In a later treatise, the scientist even considered the ways in which artists or designers might employ his invention. By that point, Brewster had created a telescopic variation of the kaleidoscope capped with a clear lens that allowed viewers to isolate a particular object in their environment and tessellate it. At a time when everything was produced by hand, Correia noted, Brewster believed his design could be an invaluable aid in rapidly replicating an image. (Correia personally found, however, that using the kaleidoscope is slower than repeating images by hand—perhaps the reason that Brewster’s suggestion never took off among artists.)
Although the kaleidoscope craze eventually faded, the object itself never disappeared. “One of the things that’s really striking about the history of the kaleidoscope is that it’s the only device of its kind that’s still in constant production,” noted Groth. What has (mostly) disappeared are the precise scientific instruments that Brewster intended when he patented the design in 1817. The kaleidoscopes we typically encounter today are more akin to the knock-offs, made from cardboard and meant as nothing more than childrens’ toys (though a niche group of craftspeople and collectors, under the auspices of the Brewster Kaleidoscope Society, keep the luxury market alive).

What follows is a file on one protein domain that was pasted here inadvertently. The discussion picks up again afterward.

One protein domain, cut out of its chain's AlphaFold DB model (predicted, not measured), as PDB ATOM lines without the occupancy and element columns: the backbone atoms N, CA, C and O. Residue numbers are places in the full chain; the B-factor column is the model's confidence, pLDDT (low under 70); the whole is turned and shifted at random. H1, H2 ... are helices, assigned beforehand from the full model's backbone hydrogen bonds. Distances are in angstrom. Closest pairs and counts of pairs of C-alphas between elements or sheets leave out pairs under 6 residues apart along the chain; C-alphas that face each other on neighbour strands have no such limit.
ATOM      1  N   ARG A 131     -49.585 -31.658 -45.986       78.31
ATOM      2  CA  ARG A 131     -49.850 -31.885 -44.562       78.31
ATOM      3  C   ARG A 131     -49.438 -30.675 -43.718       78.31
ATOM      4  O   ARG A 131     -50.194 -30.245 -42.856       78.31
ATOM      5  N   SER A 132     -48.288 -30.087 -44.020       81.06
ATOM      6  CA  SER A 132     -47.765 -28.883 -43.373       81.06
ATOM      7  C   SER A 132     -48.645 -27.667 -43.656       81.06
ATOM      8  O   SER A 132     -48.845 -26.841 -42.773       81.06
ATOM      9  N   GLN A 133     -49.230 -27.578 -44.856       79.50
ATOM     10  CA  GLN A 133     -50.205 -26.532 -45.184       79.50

But the kaleidoscopes of Brewster’s own hand can still be found, preserved in glass cases at museums. “They’re so high-quality and so beautifully made, by instrument-makers rather than toymakers,” Groth noted. “When you put the lenses on and turn them, they’re exquisite still.”